‘I’d rather die than be sent back to Libya’

‘I’d rather die than be sent back to Libya’

The piercing stare that was published worldwide and, below, Mohammed Ilmi Adam in the detention centre. Photos: Darrin Zammit Lupi

The piercing stare that was published worldwide and, below, Mohammed Ilmi Adam in the detention centre. Photos: Darrin Zammit Lupi

Mohammed Ilmi Adam left Somalia to find his parents but arrived in Malta in the middle of a political storm. Christian Peregin learns why his timing could work in his favour.

There was a glint in the photographer’s eyes when he said he had tracked down the African migrant whose face was published worldwide.

The young man reached Malta’s shores in the middle of an unfolding political drama: Prime Minister Joseph Muscat’s plans to fly a group of would-be asylum seekers back to Libya had just been quashed by the European Court of Human Rights.

When he was photographed staring out of a police bus, the 17-year-old Somali had no way of understanding the significance of his group’s arrival.

But his piercing, apprehensive gaze told the story of the uncertain future awaiting him and others like him.

I was cautious about interviewing him, conscious of the fact that many readers have long grown wary of the dramatic stories of asylum seekers journeying on rickety boats.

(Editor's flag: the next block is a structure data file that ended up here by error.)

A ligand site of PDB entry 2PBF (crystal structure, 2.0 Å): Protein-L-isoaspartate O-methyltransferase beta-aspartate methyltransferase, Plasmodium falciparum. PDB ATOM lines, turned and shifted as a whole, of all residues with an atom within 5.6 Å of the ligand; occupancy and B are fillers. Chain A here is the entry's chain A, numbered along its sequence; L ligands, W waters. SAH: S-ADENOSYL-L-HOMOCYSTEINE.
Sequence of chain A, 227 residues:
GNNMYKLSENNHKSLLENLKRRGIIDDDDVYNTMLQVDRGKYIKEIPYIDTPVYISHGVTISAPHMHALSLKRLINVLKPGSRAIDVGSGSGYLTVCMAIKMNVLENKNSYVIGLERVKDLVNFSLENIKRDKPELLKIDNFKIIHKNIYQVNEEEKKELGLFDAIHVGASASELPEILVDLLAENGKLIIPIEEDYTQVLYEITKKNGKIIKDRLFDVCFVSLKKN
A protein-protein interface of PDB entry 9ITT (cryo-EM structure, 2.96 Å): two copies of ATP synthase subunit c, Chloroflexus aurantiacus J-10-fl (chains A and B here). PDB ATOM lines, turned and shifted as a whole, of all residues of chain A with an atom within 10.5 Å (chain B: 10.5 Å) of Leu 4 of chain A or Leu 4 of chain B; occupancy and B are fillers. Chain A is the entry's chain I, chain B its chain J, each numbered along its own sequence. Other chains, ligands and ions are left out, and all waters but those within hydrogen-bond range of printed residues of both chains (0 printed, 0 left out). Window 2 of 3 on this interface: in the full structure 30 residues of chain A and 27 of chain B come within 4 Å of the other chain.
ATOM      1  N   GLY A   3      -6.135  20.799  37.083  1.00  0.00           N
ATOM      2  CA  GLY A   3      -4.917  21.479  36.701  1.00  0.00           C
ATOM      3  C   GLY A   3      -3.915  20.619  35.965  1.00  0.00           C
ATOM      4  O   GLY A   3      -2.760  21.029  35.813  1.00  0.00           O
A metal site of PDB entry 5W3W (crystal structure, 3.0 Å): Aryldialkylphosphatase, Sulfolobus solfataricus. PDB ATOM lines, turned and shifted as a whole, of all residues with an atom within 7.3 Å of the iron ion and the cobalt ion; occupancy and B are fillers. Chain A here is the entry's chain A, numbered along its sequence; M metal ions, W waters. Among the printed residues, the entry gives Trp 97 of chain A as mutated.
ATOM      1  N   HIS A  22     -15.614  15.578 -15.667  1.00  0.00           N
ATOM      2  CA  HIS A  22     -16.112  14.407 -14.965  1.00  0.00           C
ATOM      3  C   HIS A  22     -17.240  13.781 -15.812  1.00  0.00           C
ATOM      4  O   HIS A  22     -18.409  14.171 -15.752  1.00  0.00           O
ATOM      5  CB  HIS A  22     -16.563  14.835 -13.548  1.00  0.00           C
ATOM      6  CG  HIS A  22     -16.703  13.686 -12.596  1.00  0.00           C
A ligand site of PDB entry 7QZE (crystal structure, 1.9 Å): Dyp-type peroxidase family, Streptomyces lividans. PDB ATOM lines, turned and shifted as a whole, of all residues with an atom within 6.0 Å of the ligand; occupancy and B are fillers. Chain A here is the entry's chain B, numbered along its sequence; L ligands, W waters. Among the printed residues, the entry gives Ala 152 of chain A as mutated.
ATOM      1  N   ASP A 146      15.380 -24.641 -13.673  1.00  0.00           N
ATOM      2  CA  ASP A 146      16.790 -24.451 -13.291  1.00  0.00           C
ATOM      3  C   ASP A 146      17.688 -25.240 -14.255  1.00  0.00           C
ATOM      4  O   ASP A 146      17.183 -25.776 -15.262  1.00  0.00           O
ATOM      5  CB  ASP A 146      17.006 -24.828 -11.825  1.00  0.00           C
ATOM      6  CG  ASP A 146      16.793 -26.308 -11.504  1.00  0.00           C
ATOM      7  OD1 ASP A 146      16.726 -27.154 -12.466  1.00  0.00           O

What used to be called a human tragedy is now, more often than not, seen as an issue of numbers, not people.

I wanted to ask this Somali migrant why should Malta consent to give him shelter?

How many of Somalia’s more than 10 million natives did he think should be accommodated on this already densely populated 316 square kilometre rock?

And what was so bad about sending migrants back to Libya, where they had been living for months after escaping their home countries?

But when “13i38” (as the soldiers referred to him) was helped off a detention services van, slouching like a submissive prisoner, I was immediately taken aback by how much younger he appeared than in the photo.

Offering a handshake, his only response was to lift his wrist limply, almost as if he expected me to grab it and lead him to a cell.